It’s not you, it’s me. Wait. It is you.
Has anyone ever asked your opinion about a toothpaste to get your endorsement of it? Perhaps it was about a tech gadget, maybe even a certain kind of shoe? I think we all have been asked at some point.
Well, unless you were being paid by that brand, you probably thought to yourself, well, I should endorse this if I actually would use it, if I actually believe in it.
Pretty simple logic, if you ask me.
Well, we live in a world with very high sheen, a world of glossy surfaces and marketing messages crafted so tightly that you can’t even find a single seam. We live in a world where it’s easy to click to “Like” and show your support.
We live in troubled times. Our population won’t stop growing, our oceans are going to shit, resources are diminishing, and our democratic institutions are questionable as ever.
It is during times like these that organizations and products, at all levels and sizes, begin to pop up to solve these problems with more intensity than before. We are here to help out! We are here to fix the problem. We are here to create solutions! are familiar lines that come from these places.
It’s hard to distill what is an honest sentiment from a need to turn a profit. Perhaps this is nothing new, perhaps I am simply showing my age as I near the mark of forty, and perhaps, if you had known me at 25 years of age, you might have said, “Cesar, don’t be naive. You should know better.”
Well, I consider myself lucky to live in a country that is responsible for so much global change. I do not think America is bringing down the world or ruining democracy, though certain people in America certainly are.
What I really have a problem with are the snake-oil salesmen of this world, especially the ones wearing the shiny do-gooder badge. This permeates through the corporate and non-profit world, but also through the arts. If you look deep down inside the murky corners of a human heart, can we determine if that heart actually intends to do good? It’s hard to know nowadays. It’s easy to jump on the bandwagon and call something “green” or “democratic” or “fair trade.” But do any of us actually try to find out the story beneath it, to see if these words are actually supported by actions and thoughts? Are any of us willing to completely challenge our frameworks to live differently and actually change injustices?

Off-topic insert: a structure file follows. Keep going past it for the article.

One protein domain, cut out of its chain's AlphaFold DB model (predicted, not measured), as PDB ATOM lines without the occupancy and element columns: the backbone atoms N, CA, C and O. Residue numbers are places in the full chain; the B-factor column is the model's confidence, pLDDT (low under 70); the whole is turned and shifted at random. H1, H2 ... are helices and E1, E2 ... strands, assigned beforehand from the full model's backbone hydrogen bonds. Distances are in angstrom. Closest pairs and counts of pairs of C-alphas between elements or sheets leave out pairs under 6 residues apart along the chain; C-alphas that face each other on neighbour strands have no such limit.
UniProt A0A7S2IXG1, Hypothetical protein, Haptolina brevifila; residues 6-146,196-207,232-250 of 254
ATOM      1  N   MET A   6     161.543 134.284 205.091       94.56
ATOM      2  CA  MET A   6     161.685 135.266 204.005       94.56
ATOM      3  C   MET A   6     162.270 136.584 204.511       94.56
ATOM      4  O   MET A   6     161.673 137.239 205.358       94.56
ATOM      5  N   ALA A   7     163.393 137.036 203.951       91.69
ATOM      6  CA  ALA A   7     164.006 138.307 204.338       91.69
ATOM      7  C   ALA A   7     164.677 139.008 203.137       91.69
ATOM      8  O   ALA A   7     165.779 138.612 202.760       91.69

I certainly think we should try. It’s not easy. And my suspicion is that the answers are not found in a board room, in an executive summary or the latest buzzword of hope for yuppies.
I have a feeling that real change is found in daily actions, in daily thought and deed. Coming out of the closet is no easy feat, and yes, I do think it gets better. But the real action is found when someone prevents bullying, when someone comes out to their workplace. Real change happens when we kick start the status quo and perform acts of civil disobedience. Real change comes from not relying on a model and philosophy of accelerated growth and endless profit.
Why would I be writing about this in my blog, you ask? Well, because I do think it’s the responsibility of novelists to challenge the world through ideas. Lately I find myself thinking about the manuscripts I have written, and I want my novels to be truthful. I want my fiction to be truthful, and in turn, I want my real-life actions to be truthful. As I look at ideas I have tried to express in my stories, and I also look at choices I have made in years past, I believe that there is a long way for me to go. This isn’t to say that I haven’t been pursuing a place of truth, but I think I could have gone further with my ideas.
I have met many charlatans in my time, and I wish them well, but I also hope that truth wins out. However, I will not let my words misrepresent me. If I believe in you, I will say it. If I don’t, I will not lie.
The core of good books is in this truthful sort of spirit. Some of the most transgressive novels I read as a kid still resound with me thanks to their keen eye on the world. Thank you Gore Vidal, John Updike, Clive Barker, Elena Poniatowska, Harlan Ellison and many more. Even if I just write silly stories about monsters, dragons and killer robots, I want to know that I pursued a truth in my writing. Using words to communicate with the world is powerful, and those of use who do it should wield this power without deceit. This post is a follow up about courage, and as I move further into “The Ocean Hunters,” I want to strike truth like a pick axe striking ore, or a machete hitting bone.
And for those of you who have come into contact with me over time, if you have been deceitful about your true intentions, now you know why I am not at your side.